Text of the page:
confirmed as a species from Argentina:
Gymnotus inaequilabiatus (Valenciennes, 1839)
López et al. (2003) list Gymnotus cf. carapo and additionally state that there might be much more undescribed species. In numerous papers G. inaequilabiatus has been given as from Argentina but either authors showed doubts by using “cf.” or did not provide a collection number for specimens apparently from Argentina, thus making these records impossible to verify. The present paper is the first one in giving a record of Gymnotus inaequilabiatus with a collection number in the list of comparative material and hereby finally confirms this species for Argentina.
Richer-de-Forges, M.M., W.G.R. Crampton & J.S. Albert (2009):
A new species of Gymnotus (Gymnotiformes, Gymnotidae) from Uruguay: Description of a model species in neurophysiological research
Copeia 2009 (3): 538-544
abstract (from publication):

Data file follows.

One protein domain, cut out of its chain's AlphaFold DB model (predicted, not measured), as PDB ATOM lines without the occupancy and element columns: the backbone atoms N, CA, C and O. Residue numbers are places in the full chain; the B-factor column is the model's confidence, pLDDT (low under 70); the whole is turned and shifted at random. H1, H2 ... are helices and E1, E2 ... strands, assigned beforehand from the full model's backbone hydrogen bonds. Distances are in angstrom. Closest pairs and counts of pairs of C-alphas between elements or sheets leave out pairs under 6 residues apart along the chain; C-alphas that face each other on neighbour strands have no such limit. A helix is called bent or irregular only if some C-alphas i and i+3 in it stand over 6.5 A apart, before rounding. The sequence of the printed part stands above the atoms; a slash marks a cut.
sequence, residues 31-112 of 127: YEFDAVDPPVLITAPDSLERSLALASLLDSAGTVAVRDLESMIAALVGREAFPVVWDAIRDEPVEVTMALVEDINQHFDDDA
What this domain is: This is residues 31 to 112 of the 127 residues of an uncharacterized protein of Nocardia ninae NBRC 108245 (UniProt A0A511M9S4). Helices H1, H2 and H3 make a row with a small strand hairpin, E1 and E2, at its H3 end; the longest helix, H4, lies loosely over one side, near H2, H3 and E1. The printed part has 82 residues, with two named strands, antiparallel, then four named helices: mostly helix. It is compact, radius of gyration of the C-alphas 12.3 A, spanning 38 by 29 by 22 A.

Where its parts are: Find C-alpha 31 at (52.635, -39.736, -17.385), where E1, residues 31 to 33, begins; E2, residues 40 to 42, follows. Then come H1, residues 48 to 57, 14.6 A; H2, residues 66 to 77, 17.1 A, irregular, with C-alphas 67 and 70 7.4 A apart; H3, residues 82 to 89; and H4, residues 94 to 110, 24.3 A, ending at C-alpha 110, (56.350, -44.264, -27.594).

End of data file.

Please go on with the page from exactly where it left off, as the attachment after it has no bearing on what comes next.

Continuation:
Gymnotus omarorum is described from coastal and interior drainages of Uruguay, where it is locally abundant in streams and lagoons, and is not known to occur sympatrically with congeners. This species has been used for more than 30 years as a model organism in neurophysiological research, where it has been referred to as G. carapo or G. cf. carapo. Gymnotus omarorum is a member of the G. carapo species group, with which it shares the presence of two pores in the dorsolateral portion of the preopercle, irregular (wavy) dark pigment bands which usually become broken and/or lose contrast with the ground color through growth, a clear patch at the caudal end of an otherwise darkly pigmented anal fin, and more than four arrowhead-shaped (anteroposteriorly compressed) teeth in the anterior portion of the dentary. Gymnotus omarorum is readily differentiated from other members of the G. carapo species group by the following unique combination of character states: a short distance to first ventral lateral-line ramus (39–45% TL vs. 47–58%), few pored scales to first ventral ramus (27–35 vs. 40–78), many ventral lateral line rami (16–37 vs. 0–14), and ovoid (vs. elongate) scales on the posterior portion of body.